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Discussion Starter · #1 ·
My 2 year old has started eating enormous quantities of food. Like adult size poritons at every meal. This happened somewhat suddenly. she has always been a pretty good eater but int he last week it exploded. This has resulted in a BM 4-5 times a day and they are HUGE. No big deal except that her stomach seems to be bothering her all night long and she is having trouble sleeping and napping. I can hear it rumbling and her farting.<br><br>
Gross, I know. Sorry.<br><br>
So to comcplicate matters, we are losing our health insurance on Monday and my dh is currently unemployed. I am a sahm. No money. If this needs medical attention, we need to do something by Monday. SHould I be concerned?
 

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i envy you. yesterday my 31 month old had 1/2 cup of mac&cheese. that's it. <img alt="" class="inlineimg" src="http://www.mothering.com/discussions/images/smilies/irked.gif" style="border:0px solid;" title="irked">:
 

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Discussion Starter · #3 ·
I freak out a lot less during the not-eating times because she still breastfeeds and I know she is getting what she needs. This is just so strange. She seriously ate two enchiladas for dinner last night (I could only eat 1.5 because they are big) and then went on to ask for an apple AND and piece of ww bread which she also finished. Then she started begging dh for bites of his salad and ate half of it! This child would not even touch lettuce or apples last week.<br><br>
I have noticed that I am hungry all day. it is just now getting really cold and I normally gain 5 pounds at the beginning of winter. This must be how. But I am not eating 3-4 times more than normal.<br><br>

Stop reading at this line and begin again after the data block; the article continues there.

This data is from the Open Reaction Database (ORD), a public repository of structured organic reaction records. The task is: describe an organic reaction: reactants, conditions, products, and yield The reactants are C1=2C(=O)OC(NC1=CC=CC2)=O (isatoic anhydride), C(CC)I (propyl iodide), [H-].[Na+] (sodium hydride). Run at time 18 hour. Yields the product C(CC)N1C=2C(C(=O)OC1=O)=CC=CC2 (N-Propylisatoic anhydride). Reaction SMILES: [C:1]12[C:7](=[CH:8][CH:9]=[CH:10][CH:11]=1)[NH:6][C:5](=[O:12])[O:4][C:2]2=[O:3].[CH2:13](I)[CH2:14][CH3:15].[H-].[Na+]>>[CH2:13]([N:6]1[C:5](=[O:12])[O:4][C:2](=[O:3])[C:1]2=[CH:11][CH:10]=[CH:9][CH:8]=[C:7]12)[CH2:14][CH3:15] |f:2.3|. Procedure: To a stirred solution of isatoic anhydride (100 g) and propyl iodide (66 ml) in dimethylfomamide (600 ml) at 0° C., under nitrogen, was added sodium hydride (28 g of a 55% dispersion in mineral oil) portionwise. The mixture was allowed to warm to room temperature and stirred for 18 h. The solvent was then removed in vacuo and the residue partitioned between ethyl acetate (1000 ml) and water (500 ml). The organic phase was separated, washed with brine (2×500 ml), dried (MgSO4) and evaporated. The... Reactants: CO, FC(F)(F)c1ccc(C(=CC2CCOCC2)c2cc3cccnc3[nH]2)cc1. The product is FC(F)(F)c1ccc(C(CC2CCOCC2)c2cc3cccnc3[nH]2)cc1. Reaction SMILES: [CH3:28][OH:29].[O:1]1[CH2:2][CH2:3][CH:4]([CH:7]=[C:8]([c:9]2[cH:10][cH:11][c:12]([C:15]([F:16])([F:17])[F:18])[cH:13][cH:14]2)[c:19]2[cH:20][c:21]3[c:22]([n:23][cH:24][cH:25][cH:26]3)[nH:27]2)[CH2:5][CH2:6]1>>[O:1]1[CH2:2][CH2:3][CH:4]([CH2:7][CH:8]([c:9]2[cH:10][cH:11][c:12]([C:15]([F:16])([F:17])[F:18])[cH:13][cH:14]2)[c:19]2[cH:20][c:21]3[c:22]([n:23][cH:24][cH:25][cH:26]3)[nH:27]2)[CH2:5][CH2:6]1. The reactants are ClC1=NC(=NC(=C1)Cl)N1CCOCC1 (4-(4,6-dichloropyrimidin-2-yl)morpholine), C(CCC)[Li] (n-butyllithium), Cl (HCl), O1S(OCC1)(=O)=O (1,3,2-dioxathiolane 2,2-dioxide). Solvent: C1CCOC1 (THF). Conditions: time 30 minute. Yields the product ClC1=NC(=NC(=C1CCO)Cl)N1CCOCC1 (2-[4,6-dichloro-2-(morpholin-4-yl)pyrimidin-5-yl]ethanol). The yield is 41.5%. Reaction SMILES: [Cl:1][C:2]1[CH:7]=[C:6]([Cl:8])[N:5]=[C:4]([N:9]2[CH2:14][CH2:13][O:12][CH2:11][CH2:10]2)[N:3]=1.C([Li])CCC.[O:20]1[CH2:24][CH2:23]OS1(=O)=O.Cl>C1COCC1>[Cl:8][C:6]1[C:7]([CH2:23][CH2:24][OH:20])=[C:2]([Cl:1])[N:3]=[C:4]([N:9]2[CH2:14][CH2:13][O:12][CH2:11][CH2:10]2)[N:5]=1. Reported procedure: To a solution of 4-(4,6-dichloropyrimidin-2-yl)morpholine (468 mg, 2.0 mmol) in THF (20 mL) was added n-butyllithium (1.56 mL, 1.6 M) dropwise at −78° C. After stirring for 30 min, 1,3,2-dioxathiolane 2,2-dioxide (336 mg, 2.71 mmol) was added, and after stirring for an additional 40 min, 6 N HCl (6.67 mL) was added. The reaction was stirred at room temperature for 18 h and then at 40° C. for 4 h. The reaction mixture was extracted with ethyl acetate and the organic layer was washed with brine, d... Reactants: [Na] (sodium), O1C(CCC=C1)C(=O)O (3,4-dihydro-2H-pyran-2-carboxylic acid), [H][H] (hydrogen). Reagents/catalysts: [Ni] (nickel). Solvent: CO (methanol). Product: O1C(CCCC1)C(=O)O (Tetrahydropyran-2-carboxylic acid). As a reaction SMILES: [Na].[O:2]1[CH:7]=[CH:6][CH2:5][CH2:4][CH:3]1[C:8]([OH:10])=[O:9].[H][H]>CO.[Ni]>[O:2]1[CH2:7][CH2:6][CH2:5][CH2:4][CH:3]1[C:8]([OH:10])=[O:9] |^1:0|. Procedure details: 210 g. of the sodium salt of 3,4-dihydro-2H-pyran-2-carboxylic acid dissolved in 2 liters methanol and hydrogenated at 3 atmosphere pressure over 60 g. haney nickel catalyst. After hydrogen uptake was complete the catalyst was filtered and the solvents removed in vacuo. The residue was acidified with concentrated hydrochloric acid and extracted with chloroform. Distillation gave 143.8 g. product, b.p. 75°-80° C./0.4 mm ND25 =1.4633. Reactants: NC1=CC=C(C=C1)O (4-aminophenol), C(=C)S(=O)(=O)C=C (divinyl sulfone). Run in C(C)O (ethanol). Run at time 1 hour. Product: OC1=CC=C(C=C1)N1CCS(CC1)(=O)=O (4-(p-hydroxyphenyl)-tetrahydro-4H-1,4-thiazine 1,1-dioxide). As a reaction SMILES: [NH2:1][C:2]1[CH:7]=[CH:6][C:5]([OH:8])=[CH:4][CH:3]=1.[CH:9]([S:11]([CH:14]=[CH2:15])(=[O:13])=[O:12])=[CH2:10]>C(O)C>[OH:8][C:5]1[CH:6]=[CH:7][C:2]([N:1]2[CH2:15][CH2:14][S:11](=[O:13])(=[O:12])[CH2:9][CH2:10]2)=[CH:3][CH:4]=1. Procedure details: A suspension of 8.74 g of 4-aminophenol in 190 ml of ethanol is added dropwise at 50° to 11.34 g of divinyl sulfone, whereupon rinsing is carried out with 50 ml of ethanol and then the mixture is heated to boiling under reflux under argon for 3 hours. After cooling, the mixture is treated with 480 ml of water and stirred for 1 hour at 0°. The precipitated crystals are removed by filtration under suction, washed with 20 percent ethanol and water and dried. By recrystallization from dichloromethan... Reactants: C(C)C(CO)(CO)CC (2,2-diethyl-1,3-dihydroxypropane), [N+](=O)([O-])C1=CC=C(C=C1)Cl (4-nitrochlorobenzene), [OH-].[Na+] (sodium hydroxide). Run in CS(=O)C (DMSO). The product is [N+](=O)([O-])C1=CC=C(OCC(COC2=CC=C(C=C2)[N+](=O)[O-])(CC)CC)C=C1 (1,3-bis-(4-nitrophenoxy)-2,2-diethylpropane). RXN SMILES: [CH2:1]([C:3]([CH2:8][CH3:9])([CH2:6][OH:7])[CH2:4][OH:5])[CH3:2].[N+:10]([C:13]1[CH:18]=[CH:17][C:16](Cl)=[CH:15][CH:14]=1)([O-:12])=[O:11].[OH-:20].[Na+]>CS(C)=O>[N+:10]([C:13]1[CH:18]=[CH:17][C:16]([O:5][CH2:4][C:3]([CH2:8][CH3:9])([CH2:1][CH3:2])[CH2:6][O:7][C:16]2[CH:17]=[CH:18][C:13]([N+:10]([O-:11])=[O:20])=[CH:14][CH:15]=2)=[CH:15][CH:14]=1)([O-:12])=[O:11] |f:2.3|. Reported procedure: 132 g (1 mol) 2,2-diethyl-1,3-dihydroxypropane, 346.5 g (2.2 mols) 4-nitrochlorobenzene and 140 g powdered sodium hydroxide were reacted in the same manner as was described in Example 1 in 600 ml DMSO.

What gives? Please tell me this is normal.
 

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My dd is four and she has always done exactly what you are describing. She either eats like a bird or a horse. There are days when she just seems to live on air and days when she eats more than the adults in the house. Some days I feel like all I am doing is getting her food. I just assume that it is a growth spurt and she knows what she needs. She is tall and super skinny.<br><br>
As far as a hurt belly, make sure that she is eating smaller more frequent portions so she can have the food without overfilling her belly. My dd's belly seems to hurt if she eats a lot of dairy-but I think that your family is vegan so I guess that isn't the case. Maybe make sure that she is eating a wide variety and not too much of any one thing. I definately would run to the doctor for this. Maybe something to settle her gurgling tummy like peppermint tea at night.<br><br>
Also, my kids always seem to sleep poorly during a growth spurt or any other developmental gain.<br><br>
Hope this helps a bit.
 

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Is she vegan? Is she getting enough fat? Animal cholesterol is vital for brain development for children.<br><br>
Gas and pooping several times a day indicates that she is not digesting her food. Have you tried probiotics?<br><br>
Do you think it's possible this might have originated in her tummy feeling bad first? and then she is eating more to make it feel better for the short term?<br><br>
How was her digestion/poops before this?
 

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<div>Originally Posted by <strong>JaneS</strong></div>
<div style="font-style:italic;">Is she vegan? Is she getting enough fat? Animal cholesterol is vital for brain development for children.<br></div>
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I think the OP said that the child is still breastfeeding. So yeah, there is cholesterol in the child's diet.<br><br>